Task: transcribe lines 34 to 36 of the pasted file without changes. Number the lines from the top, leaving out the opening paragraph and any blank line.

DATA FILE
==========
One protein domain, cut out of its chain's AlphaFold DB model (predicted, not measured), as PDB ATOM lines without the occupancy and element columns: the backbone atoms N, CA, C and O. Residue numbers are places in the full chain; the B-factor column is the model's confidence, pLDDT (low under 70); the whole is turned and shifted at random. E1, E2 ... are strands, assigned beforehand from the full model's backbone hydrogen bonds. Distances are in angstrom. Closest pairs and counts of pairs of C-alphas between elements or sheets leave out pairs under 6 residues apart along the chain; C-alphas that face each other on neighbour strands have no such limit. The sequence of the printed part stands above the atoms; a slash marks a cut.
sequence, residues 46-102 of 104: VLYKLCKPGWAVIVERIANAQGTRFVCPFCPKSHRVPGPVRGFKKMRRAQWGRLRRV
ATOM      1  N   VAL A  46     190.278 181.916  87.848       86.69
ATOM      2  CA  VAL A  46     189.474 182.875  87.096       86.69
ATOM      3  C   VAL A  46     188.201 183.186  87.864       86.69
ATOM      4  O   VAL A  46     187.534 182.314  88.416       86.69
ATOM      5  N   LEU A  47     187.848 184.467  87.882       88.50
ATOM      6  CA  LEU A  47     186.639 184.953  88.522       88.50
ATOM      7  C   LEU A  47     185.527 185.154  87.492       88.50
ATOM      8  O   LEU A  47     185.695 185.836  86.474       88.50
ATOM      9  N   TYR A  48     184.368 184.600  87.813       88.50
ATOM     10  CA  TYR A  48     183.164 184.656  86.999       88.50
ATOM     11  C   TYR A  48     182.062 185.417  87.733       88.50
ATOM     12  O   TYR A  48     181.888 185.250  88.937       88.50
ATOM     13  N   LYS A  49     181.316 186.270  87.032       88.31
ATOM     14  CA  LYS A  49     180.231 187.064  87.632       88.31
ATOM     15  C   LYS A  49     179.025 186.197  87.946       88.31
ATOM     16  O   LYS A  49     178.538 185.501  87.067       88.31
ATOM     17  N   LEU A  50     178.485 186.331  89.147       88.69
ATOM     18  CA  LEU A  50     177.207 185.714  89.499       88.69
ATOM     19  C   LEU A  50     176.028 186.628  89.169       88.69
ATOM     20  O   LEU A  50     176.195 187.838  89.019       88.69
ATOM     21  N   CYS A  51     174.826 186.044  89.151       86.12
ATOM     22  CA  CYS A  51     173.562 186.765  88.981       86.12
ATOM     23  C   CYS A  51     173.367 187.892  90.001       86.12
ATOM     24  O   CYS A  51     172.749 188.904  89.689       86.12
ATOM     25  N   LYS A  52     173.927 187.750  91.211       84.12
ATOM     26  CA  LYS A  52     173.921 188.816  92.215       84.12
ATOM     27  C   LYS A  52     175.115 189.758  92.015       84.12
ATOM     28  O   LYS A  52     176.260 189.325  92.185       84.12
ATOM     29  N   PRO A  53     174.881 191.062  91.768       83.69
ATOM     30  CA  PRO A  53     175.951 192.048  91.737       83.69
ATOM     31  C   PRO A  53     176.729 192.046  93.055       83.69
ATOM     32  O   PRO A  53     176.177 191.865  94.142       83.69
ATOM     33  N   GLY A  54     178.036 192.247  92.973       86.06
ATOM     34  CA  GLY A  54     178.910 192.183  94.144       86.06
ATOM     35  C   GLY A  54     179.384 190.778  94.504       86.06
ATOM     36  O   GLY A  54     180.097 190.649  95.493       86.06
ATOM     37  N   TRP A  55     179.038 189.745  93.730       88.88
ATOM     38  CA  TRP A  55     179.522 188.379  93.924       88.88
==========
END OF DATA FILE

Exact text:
ATOM     33  N   GLY A  54     178.036 192.247  92.973       86.06
ATOM     34  CA  GLY A  54     178.910 192.183  94.144       86.06
ATOM     35  C   GLY A  54     179.384 190.778  94.504       86.06